Like other medical specialties, women’s reproductive health will need to change healthcare delivery methods to meet patient needs. This is a move the CDC recommends.

A telemedicine platform may help make significant progress for millions of patients who require mental health or substance misuse treatment since only approximately 10% of federally certified health facilities have clinical psychologists or psychiatrists on staff.


Recent research that examined some rural FQHCs found that using a tele-mental health platform, which connects the clinics to experts, benefited patients with bipolar illness or post-traumatic stress disorder.
According to a press release issued by the University of Michigan, the study findings indicate that if you provide access to high-quality treatment for disadvantaged patients, they may improve their quality of life.


Researchers from several health systems and the Veterans Affairs conducted five-year research sponsored by the Patient-Centered Outcomes Research Institute (PCORI) to see if remote treatment had the same value for psychiatric services in 24 rural FQHCs in Washington, Michigan, and Arkansas.


The research published in JAMA Psychiatry assessed two models of care: patients directly have face-to-face encounters with specialists at the state medical school through telemedicine, and the other in which a primary care clinic that works alongside FQHCs incorporates telehealth into its services. This data suggests that a large majority of the 1,004 patients treated discovered that they had far better access to healthcare, better mental health, and better quality of life. Both groups saw the same gains.


Although research shows that telehealth may benefit patients and FQHC patients, it is essential to consider the importance of a remote telehealth platform located inside an FQHC, which mainly serves the underprivileged population.


Medicare and Medicaid data claims about 1,400 FQHCs and comparable health clinics servicing about 25 million people in the US.


FQHCs use telehealth as a means of contact with their patient while also providing virtual access to the necessary services. Telehealth has benefited from federal and state emergency measures designed to increase access, coverage, and lawmakers in both the Senate and the House have shown an interest in further implementing such policies after the crisis.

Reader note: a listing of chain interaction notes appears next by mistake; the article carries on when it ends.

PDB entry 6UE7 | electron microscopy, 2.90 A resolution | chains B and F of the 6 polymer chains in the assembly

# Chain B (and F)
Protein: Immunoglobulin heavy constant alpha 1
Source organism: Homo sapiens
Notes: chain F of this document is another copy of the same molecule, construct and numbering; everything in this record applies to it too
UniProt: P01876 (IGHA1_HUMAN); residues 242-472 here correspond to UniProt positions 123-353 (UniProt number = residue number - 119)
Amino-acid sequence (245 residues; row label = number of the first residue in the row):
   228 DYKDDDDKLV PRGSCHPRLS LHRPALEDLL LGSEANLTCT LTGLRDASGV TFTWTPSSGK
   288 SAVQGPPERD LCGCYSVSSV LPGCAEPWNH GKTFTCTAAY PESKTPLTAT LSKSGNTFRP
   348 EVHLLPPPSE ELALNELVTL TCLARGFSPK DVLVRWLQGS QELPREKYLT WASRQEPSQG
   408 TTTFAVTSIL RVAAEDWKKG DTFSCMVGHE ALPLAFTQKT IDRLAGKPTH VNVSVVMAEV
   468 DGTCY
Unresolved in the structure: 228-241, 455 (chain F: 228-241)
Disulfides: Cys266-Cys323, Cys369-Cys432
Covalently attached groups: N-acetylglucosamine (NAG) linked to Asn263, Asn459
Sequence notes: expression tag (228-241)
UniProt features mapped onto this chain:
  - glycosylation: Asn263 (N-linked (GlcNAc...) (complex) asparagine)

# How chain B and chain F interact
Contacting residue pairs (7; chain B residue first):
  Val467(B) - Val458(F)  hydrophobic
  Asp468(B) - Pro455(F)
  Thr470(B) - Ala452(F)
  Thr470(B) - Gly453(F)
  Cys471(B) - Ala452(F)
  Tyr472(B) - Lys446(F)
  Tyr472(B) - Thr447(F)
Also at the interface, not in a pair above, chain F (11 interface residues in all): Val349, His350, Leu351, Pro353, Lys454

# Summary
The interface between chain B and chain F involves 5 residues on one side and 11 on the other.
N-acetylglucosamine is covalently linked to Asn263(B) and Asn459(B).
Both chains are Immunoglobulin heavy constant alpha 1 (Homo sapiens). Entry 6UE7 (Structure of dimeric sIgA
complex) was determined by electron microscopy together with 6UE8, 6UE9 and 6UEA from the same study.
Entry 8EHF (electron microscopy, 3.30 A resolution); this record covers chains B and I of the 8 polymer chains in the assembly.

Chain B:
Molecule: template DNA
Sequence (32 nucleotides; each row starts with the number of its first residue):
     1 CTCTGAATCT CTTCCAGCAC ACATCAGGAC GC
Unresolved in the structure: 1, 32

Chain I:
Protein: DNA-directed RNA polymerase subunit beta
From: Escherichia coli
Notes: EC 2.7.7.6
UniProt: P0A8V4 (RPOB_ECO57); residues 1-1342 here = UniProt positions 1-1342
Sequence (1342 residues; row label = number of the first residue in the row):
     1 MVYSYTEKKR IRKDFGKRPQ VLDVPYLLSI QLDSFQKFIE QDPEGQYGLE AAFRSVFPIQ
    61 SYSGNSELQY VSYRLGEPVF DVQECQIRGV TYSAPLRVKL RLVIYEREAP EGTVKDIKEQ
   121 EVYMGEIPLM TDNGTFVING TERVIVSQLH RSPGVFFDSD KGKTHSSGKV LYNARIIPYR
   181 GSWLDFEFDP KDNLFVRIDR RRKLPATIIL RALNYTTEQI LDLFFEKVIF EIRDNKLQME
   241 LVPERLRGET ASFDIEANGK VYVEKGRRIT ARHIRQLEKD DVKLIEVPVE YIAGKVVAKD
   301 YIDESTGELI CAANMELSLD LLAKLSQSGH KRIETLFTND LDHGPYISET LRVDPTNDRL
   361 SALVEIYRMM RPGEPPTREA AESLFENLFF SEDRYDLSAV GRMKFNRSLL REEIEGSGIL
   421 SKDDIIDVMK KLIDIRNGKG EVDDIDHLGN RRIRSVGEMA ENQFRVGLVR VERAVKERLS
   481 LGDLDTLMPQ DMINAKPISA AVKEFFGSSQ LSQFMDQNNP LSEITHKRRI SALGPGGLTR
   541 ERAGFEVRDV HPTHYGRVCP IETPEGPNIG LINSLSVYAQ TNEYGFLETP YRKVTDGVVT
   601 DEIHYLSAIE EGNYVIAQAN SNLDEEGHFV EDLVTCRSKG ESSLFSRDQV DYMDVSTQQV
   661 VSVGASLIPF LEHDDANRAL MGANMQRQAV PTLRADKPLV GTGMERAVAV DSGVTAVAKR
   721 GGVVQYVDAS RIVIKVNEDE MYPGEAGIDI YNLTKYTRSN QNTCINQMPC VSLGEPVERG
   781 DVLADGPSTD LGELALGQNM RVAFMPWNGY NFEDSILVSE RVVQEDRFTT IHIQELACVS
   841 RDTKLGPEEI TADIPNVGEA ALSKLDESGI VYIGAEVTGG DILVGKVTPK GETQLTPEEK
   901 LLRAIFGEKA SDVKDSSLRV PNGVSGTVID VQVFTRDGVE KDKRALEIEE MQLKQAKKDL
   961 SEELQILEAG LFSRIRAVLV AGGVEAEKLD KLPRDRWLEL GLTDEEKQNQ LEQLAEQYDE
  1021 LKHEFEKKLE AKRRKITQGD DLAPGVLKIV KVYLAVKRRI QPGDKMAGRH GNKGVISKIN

Virtual health visits are growing steadily among veterans as patients and providers take advantage of the more streamlined, less expensive telehealth option. Veterans, in particular, are benefitting from telehealth services.
Telehealth is a tool designed to make healthcare more efficient and convenient. Virtual visits can give veterans access to a better healthcare experience, especially those with mobility challenges or those living in remote or rural locations.
Telehealth is a service that connects providers and patients virtually via a computer, smartphone, or tablet. Veterans can have virtual online doctors’ visits, saving time, paperwork, and money for everyone involved.


Veterans new to telehealth can request a consult with their provider or for an a faster telehealth experience to help walk them through the process and answer any questions that come up.
Virtual health visits are similar to how other video calls work, such as a video call with family, but there are some differences.


While virtual visits are becoming more common, it is not likely that a patient’s care would end up being 100% online. Most health providers will want to see veterans in person on a fairly regular basis. This gives providers the ability to oversee the patient’s progress over time and keep tabs on any new symptoms.


Usually, with each case, Veteran Affairs will require routine imaging and lab work, reviewed during the virtual visit. Additionally, a veteran experiencing new symptoms, other additional medical problems, or who is concerned with relapse issues should probably be seen in person.